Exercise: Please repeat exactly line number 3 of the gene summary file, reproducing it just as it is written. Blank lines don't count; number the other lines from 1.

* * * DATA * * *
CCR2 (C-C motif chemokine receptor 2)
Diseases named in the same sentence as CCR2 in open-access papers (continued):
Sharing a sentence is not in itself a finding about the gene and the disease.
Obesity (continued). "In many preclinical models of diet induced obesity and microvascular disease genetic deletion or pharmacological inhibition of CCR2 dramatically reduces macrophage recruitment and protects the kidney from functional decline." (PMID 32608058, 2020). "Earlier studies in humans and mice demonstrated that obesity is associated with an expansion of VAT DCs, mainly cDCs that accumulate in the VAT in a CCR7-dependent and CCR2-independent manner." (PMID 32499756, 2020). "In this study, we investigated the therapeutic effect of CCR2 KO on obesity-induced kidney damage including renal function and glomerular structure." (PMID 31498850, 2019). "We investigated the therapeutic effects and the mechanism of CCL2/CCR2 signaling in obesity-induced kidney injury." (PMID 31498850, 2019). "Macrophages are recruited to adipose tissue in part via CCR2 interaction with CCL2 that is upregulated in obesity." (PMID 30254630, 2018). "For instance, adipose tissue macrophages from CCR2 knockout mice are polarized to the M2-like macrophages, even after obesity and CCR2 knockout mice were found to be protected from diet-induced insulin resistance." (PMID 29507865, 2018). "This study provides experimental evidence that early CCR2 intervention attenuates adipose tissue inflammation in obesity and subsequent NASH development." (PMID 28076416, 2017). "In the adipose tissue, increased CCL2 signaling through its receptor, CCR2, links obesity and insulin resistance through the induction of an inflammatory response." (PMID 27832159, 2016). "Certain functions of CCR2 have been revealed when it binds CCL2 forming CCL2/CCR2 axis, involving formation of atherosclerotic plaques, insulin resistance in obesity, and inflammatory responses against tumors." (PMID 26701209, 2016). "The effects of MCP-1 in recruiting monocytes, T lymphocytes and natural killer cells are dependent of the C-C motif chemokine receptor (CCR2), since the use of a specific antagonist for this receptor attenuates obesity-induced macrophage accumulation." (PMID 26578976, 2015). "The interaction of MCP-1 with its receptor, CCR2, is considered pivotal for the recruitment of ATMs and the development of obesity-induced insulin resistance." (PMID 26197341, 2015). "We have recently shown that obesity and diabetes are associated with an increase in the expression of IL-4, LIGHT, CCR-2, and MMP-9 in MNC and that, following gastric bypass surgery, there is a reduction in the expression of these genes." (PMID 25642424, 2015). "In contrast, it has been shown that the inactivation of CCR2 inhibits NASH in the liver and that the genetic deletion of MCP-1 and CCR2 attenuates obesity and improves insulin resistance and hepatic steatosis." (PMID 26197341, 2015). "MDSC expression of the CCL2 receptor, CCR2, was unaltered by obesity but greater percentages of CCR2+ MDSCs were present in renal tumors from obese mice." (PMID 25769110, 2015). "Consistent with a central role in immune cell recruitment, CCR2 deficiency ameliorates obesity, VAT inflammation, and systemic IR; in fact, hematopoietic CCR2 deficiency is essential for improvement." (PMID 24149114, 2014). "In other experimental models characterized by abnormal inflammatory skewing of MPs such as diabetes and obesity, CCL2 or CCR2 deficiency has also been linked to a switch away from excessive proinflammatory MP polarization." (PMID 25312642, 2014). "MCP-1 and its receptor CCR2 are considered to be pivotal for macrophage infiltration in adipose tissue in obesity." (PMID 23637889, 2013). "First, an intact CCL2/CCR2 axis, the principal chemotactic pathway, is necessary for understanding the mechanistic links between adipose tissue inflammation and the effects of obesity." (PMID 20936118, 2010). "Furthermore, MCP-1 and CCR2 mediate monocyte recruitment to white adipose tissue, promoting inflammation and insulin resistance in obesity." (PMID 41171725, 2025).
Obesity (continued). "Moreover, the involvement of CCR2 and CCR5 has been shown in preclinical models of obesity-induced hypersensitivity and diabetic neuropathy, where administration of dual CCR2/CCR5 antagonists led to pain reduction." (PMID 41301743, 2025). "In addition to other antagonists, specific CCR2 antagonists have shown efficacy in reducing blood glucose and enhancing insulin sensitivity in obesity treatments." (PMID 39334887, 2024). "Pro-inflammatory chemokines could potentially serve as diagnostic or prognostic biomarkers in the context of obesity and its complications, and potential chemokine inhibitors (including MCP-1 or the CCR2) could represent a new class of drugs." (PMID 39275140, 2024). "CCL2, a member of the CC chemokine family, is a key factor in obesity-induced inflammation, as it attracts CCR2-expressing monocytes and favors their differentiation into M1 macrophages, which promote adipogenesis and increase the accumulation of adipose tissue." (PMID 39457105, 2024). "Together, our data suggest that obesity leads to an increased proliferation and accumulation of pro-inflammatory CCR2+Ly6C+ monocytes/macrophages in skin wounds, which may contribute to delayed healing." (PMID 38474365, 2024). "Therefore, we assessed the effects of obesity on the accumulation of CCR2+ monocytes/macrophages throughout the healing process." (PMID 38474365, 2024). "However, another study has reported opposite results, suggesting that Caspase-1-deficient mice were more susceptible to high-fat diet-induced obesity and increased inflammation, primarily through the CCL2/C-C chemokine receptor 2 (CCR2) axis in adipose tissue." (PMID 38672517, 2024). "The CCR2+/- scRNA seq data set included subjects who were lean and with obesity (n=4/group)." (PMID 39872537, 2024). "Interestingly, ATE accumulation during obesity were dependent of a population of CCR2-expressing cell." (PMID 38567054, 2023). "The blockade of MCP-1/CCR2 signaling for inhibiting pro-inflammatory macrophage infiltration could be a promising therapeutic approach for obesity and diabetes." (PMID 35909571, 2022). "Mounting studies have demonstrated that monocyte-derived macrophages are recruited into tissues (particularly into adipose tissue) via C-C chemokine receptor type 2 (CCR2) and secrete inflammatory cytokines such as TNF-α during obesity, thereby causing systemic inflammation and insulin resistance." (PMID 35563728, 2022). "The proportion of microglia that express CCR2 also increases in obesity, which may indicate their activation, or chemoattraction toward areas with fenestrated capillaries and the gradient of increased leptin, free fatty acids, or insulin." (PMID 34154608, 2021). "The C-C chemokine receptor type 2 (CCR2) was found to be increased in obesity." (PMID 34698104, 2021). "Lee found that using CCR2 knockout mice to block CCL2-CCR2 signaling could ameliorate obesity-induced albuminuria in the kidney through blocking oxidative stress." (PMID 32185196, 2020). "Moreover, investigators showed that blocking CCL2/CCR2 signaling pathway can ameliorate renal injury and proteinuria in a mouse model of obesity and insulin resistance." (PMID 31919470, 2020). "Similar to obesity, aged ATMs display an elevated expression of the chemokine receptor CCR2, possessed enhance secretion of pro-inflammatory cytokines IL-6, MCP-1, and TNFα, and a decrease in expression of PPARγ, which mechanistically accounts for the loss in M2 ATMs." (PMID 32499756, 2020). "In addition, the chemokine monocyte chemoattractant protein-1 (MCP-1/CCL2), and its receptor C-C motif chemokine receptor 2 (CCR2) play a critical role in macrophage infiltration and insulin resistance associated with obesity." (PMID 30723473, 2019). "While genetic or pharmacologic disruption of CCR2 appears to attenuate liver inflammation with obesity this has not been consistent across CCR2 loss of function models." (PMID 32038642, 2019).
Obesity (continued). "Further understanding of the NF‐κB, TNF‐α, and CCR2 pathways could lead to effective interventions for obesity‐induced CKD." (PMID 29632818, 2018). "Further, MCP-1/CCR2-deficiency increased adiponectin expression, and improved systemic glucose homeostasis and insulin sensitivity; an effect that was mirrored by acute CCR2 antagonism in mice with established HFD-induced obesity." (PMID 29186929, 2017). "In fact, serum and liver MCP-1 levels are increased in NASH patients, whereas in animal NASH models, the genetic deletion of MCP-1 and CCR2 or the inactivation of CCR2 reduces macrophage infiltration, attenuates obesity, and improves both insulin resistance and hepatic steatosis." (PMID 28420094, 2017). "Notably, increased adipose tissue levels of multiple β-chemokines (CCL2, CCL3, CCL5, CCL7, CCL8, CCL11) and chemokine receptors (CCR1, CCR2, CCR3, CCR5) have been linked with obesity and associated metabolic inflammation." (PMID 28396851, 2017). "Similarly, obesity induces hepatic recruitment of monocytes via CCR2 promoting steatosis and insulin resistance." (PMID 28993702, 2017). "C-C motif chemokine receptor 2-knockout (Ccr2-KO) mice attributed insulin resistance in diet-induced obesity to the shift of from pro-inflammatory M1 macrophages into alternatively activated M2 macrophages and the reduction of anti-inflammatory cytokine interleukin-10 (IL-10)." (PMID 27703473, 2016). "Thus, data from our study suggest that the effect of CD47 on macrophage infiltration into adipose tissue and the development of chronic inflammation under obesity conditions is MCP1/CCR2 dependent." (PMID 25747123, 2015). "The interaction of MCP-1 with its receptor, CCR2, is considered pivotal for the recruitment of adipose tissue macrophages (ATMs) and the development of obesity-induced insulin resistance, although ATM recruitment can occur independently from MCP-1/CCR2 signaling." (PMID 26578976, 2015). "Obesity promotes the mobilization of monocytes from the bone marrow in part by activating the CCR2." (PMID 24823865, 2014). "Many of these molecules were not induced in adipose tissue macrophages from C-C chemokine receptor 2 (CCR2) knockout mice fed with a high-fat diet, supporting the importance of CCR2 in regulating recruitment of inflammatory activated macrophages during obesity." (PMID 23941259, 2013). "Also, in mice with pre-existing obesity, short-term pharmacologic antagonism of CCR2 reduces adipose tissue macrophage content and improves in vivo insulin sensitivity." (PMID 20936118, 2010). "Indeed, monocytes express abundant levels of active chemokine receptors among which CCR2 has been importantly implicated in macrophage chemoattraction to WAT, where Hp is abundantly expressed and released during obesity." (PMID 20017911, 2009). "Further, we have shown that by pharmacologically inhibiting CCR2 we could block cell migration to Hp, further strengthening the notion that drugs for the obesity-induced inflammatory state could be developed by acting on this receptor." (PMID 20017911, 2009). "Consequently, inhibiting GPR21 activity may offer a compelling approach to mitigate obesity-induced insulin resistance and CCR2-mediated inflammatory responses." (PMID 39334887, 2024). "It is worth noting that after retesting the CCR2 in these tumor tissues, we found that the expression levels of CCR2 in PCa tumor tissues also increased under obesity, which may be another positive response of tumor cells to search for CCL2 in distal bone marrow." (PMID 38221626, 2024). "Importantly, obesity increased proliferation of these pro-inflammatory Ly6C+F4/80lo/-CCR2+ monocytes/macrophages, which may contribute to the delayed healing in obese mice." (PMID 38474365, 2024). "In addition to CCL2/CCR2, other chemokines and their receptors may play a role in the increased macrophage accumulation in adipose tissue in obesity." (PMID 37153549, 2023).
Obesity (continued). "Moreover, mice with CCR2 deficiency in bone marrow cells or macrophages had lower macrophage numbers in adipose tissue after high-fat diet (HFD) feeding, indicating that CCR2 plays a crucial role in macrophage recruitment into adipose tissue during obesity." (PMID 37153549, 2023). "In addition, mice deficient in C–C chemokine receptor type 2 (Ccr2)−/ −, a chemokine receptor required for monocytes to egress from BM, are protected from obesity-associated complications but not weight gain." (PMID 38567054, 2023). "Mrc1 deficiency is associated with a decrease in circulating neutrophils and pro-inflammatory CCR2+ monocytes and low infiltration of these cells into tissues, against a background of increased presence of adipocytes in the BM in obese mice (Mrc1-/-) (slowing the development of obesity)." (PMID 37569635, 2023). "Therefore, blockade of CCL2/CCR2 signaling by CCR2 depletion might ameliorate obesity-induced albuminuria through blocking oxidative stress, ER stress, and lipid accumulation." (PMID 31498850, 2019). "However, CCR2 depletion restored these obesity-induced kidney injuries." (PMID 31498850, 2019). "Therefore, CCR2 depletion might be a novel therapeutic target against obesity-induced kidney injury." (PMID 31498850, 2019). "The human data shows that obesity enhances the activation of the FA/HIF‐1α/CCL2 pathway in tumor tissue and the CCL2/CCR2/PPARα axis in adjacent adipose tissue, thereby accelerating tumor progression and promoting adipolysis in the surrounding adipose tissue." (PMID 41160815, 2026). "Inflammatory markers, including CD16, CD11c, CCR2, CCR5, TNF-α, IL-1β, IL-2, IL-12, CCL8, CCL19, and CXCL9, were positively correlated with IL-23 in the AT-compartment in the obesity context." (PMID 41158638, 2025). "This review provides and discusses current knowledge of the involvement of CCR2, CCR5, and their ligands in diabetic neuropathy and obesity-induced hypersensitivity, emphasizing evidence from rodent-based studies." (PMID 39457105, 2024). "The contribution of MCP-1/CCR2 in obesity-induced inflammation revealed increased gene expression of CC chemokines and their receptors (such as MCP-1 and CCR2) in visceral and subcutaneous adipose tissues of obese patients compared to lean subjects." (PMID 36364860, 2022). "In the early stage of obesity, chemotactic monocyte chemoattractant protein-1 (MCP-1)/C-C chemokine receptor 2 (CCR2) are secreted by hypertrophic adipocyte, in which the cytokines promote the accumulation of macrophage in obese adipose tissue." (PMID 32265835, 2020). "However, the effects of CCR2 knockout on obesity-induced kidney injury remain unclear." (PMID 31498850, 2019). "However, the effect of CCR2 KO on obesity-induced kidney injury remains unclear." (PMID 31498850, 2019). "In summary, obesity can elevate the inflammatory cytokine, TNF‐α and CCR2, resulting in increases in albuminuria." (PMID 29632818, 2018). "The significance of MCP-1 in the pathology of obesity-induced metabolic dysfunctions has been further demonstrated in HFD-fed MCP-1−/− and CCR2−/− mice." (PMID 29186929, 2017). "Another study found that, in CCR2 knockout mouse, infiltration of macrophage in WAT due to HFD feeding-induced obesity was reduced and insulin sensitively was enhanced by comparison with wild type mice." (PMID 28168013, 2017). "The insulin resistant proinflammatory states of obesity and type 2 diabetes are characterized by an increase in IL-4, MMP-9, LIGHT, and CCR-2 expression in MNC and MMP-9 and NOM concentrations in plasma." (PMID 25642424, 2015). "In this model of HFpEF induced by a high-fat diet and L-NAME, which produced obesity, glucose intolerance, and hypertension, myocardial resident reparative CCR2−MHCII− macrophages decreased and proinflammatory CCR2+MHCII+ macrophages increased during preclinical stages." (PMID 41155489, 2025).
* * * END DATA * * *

Sharing a sentence is not in itself a finding about the gene and the disease.